Meet Up

Living abroad offers the opportunity for adventure every time we walk out the door.  Today’s discovery started off by joining a running group I found on Meetup.com.  I was welcomed immediately by the Ingmar, the group leader who offered options for Sunday’s run.  Feeling ambitious I agreed to meet at the early starting point and head out with Ingmar to  do a warm-up run to the official start.  In the hour of running to get to the group start he pointed to numerous sites and locations that might be of interest to me and my family.  We arrived at the official launching point for the run and about dozen runners were ready to head for the hills.  We climbed steeply to an amazing old railway trail that contoured the hillside and proceeded along, high enough to take in a constant view of the city and ocean and yet feel like we were a bit detached.  We ran in groups of two or three but waited at key intersections or the infrequent water fountains.  Runners turned around as the distance increased but not without announcing their intentions.  Eventually we climbed to the highest point where a number of runners opted to take the bus back to the city and a few of began the run back.  One runner knew of a shortcut and another offered advice on how we could intersect our intended route.  As we rolled into the final hour we shared what remaining food and water was in the group’s possession.  Finally we reached the group starting point and Ingmar and I began our final cruise back to the city center.  Almost 40 kilometers later I was back at our apartment.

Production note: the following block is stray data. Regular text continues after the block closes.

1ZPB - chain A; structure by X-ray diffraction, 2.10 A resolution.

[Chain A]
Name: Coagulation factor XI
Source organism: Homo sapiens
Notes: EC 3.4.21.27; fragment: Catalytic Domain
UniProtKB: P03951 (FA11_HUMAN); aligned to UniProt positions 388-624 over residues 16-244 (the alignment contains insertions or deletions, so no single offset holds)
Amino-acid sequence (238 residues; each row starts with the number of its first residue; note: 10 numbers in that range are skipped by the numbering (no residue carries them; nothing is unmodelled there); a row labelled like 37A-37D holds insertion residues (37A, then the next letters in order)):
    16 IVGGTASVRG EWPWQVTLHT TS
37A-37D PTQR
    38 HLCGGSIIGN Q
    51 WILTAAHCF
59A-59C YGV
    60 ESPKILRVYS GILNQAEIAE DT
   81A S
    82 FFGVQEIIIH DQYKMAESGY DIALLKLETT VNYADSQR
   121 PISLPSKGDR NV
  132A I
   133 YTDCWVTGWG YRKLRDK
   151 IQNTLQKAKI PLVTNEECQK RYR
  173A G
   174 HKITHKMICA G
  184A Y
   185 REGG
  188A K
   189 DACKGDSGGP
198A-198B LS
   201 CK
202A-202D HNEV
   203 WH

I share this because it was the perfect road map of how a tribe works effectively.  When I headed out the door this morning, I knew little of where we were headed or how the day would play out.  After I returned, I had been welcomed by a number of individuals who shared the same passion.  We had covered amazing terrain and I was introduced to trails I might have never found on my own reconnaissance.  I finished feeling excited about the experience and ready to sign-up for more.  I even found one of the runners had uploaded pictures to the Meetup group page by the time I got back.


How do you welcome newcomers to your cause?  What is their initial experience?  What is the tribe’s culture?  Do members openly offer assistance to one another? What immediate follow-up can they expect?   Can the members of the tribe communicate with one another using your cause as a platform?  Do newcomers sign-up for more?

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